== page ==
Maria Sharapova puts off the opponent and there is no need for it. Quite frankly, it’s cheating.

          Not saying Schiavone is 100% innocent, of course, but Maria Sharapova is by far the worst.

    • June 7th 2011 @ 10:27am
      Searly said | June 7th 2011 @ 10:27am | ! Report

      My issue with it is not necessarily one of gamesmanship, but purely from a spectator’s perspective I think it makes tennis a very difficult sport to watch. The very first point of the match on Sunday night is a case in point. The players are completely fresh and unfatigued, Federer serves an unplayable serve (if memory serves correctly), but then rather than the two players just walking straight to the other side of the court to play the second point, we had towels being called for and clay dust being swept off lines etc. It must have been at least 20 or 30 seconds before Federer was able to serve the second point of the match! When you’re in for a possible five sets of this sort of thing, it rapidly makes other pastimes (like sleeping)more appealing than sitting down to watch the tennis.

      I accept that Nadal has his little superstitious idiosyncracies, which I’m generally OK with, but the game just goes on too long these days and it’s all because of the delays between points. I’d be happy to see them enforce the time limit but then give them a slightly longer break at the change of ends to allow for rest if necessary considering how physical the sport has become these days.

      • Roar Rookie

        June 7th 2011 @ 1:50pm
        Ben Murphy said | June 7th 2011 @ 1:50pm | ! Report

        Searly, spot on!! While players like Nadal and Djokovic shouldn’t have their victories clouded by poor excuses, they should be held accountable for making tennis difficult to watch at times. Don’t get me wrong, both are exciting when the ball is in the court, it’s just the constant delays which are the problem. A longer break at the change of ends, as you suggested, could be a feasible solution.

    • Roar Guru

      June 8th 2011 @ 9:06am
      Hoy said | June 8th 2011 @ 9:06am | ! Report

      I still find it odd that in tennis and golf, you have to be quite as a spectator, yet in football etc, the crowd is going beserk as a player kicks the winning penalty.

    • June 28th 2011 @ 10:25pm
      IHateNadal said | June 28th 2011 @ 10:25pm | ! Report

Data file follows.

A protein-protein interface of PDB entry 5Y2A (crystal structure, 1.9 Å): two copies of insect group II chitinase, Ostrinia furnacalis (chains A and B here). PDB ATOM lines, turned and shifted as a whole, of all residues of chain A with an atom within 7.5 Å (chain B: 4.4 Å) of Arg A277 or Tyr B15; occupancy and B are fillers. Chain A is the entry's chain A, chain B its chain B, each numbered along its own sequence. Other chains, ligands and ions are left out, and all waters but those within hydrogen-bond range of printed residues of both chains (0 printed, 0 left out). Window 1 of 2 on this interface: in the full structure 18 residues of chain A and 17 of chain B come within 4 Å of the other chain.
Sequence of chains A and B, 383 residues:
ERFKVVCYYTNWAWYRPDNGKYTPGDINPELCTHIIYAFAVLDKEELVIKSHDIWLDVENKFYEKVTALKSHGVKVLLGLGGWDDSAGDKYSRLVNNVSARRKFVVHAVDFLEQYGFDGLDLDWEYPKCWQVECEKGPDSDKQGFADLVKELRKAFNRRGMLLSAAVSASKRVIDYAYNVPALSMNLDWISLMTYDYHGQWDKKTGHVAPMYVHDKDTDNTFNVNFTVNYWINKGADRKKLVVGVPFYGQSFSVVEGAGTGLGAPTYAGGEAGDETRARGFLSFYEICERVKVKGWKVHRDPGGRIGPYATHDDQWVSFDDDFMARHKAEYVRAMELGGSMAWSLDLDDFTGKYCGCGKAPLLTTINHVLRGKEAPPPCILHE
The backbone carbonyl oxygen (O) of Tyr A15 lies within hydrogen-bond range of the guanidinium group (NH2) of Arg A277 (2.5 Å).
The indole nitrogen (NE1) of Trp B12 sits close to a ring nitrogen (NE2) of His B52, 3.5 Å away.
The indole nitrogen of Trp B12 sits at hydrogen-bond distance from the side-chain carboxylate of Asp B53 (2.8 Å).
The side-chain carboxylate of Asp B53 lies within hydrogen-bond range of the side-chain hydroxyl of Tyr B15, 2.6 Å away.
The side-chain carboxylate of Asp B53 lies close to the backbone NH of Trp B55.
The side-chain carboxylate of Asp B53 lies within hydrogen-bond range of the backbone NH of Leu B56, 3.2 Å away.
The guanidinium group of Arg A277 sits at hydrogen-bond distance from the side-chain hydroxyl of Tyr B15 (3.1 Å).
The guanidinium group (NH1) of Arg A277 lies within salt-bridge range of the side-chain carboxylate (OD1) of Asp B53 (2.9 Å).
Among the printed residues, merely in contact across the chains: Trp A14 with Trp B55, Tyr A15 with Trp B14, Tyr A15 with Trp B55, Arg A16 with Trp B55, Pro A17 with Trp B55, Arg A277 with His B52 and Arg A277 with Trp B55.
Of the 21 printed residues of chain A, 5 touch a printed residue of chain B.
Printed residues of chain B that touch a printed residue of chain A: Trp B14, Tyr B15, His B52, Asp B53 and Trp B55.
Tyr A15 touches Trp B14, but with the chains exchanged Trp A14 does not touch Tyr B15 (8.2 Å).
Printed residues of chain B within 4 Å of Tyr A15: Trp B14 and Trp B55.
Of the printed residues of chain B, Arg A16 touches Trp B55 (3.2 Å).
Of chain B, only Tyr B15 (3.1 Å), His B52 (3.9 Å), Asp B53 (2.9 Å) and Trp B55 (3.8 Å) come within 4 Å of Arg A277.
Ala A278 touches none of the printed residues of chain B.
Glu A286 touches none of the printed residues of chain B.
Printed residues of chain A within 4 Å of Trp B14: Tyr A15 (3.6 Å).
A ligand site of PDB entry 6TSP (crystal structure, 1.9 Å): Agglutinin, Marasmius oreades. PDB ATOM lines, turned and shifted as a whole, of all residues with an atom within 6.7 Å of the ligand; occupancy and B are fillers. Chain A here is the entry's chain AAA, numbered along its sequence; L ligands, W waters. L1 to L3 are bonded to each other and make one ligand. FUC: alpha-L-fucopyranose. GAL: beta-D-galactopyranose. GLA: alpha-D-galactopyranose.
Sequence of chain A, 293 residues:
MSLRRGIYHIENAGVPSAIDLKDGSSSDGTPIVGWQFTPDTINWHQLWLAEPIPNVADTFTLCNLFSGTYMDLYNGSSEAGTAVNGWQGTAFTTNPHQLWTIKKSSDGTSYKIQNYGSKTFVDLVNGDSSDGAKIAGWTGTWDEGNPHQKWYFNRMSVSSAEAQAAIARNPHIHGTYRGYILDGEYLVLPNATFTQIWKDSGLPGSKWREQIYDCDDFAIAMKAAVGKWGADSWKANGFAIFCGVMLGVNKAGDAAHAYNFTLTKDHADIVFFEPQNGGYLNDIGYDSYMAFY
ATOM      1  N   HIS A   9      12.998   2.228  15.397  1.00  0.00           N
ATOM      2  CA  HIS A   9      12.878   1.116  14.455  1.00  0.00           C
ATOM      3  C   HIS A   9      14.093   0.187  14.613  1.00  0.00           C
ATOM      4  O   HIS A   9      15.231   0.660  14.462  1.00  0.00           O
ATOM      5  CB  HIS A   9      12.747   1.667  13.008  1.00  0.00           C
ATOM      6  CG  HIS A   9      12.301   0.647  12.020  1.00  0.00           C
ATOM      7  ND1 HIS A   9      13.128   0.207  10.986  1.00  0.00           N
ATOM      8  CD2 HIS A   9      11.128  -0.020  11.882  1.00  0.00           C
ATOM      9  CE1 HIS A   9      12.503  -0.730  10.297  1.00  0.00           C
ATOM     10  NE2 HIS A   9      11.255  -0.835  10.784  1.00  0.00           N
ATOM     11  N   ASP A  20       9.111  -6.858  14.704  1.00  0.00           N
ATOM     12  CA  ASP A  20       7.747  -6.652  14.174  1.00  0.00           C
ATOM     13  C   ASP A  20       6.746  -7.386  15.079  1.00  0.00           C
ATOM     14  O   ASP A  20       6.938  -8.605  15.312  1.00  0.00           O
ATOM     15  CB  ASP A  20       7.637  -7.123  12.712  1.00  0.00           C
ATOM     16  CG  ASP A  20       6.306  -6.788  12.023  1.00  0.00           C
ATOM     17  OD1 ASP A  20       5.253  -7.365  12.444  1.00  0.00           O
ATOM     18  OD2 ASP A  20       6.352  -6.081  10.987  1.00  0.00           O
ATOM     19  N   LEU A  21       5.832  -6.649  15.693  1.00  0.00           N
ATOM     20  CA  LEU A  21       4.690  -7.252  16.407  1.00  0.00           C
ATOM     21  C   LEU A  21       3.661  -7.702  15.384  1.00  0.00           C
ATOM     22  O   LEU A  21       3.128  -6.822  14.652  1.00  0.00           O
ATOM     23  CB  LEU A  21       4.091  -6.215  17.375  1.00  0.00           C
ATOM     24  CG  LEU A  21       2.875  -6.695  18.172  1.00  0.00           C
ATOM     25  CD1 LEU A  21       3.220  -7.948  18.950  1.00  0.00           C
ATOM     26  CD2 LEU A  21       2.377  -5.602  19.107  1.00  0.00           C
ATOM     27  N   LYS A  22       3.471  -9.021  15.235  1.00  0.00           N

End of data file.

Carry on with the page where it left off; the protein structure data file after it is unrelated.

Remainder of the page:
Please, correct me if I am wrong, but when the umpire calls ‘time’ then the players return to the court and serve IMMEDIATELY. Not half an hour later, as is often the case with Nadal.

      May I remind you all that the server is NOT obliged to wait until the other player gets to the court if the time has already been called. Federer’s good manners of waiting were simply that: good manners. They were not necessary.

      I say this because Nadal always – nine times out of ten, you watch him and count – wastes time. For the life of me, I don’t understand why the umpire doesn’t pull him up for it every time he does it. He wastes time by fiddling around with his water bottles and pulling at his socks – and don’t forget, pulling his underwear out of his arse, which quite frankly, is disgusting.

      If you watch Nadal – actually watch him, instead of saying ‘oh look, it’s Nadal, isn’t he a wonderful player’ like some sort of fanclub – you’ll see that he wastes time every match. This is classified in the rules as cheating. I do not understand why the umpire does not pull this cheater up every time he does it.

      Nadal’s victories are, frankly, not victories. I have seen a match in which the umpire pulled him up for time wasting. What happened in this match? Nadal went to pieces, because he didn’t get to catch his breath by wasting time.

      For the love of God people, wake up and watch him clearly. He cheats every game, and it’s disgusting. He does not deserve to be the world number one, since he is a dirty cheater. I have no time for the man, and feel disappointed any time he makes it to a final, since his matches are always incredibly dull – his game-play is, obviously, to bore his opponent to death.

      To all of you people who watch him and say ‘oh he’s a great player, you have to admire him, what a fantastic tennis champion’ – WAKE UP! Either that, or read the rules of tennis.

    Have Your Say

    If not logged in, please enter your name and email before submitting your comment. Please review our comments policy before posting on the Roar.

    , , , , , ,